Deeper Dive Into Changing Customer Experience: 5 Questions with Brian Solis

Experience vs. DesignLate last year, I met author and customer experience sage Brian Solis.  My blog post about my conversation with him, Is Customer Experience the Next Killer App?,was one of the most widely shared, liked and tweeted blogs that I have ever written.  And since then, you can’t swing a dead cat without hearing a marketer chime-in about improving the customer experience, or CX, as we cool people like to call it.  I had a follow-up call with Brian recently as he transferred from car to plane on one of his many worldwide speaking engagements and workshops discussing CX.  Here are five questions and answers with Brian which will assist any business owner or executive who wants to improve the customer experience in their business. 

John P. David: When did you realize that customer experience is the new brand?  Did it hit you in the shower or was it an evolution? 

Brian Solis: I definitely see it as an evolution.  I have tracked and researched customer relationship trends for many years, and when I looked at the iconic brands, I believed that their successes were bigger than the products and bigger than the brands themselves.  Iconic brands like Apple and Disney offer more.  I have been studying the issue for more than seven years and spent the last three years working on the book, X: The Experience When Business Meets Design.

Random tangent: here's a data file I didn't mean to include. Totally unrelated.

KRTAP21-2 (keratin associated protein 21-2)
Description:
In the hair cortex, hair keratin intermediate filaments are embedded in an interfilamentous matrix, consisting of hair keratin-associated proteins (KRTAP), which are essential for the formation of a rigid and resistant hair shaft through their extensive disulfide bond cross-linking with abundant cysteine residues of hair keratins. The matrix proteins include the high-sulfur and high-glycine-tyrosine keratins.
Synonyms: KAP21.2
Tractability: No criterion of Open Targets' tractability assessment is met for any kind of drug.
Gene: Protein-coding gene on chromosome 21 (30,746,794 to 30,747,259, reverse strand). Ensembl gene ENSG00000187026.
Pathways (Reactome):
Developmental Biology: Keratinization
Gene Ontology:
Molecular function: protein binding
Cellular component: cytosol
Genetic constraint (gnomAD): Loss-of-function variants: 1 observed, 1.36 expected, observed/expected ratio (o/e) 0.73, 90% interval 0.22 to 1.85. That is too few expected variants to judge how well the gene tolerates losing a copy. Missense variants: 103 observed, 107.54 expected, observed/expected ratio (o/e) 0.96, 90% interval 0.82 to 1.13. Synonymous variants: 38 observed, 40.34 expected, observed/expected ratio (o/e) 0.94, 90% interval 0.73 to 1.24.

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Yes, you can get a book deal

how to protect or destroy your reputation onlineBack in October, I wrote a post about my efforts to write a book, my take on the publishing industry, and my desire to get a book deal.  The reaction was fascinating and in some cases, very emotional.  First, I learned that there’s a tremendous amount of underlying bitterness about the publishing business from unpublished authors.  Second, many folks believe self-publishing is the way to go because traditional publishing is broken, and self-published authors can get a better share of the profits.  And third, many folks believe it’s impossible for an unknown writer to get a deal.

Well, I’m here to tell you that it is possible to get a publishing contract because I did it.  Career Press in New Jersey will publish my book, How to Protect (Or Destroy) Your Reputation Online, and it will be available in bookstores, online, and “wherever fine books are sold” by the end of the year or shortly thereafter.

Here’s how I did it

First, literary agents are the primary gatekeepers for the publishing industry.  So, if you want to get a book deal as a non-fiction author, you first need to find an agent.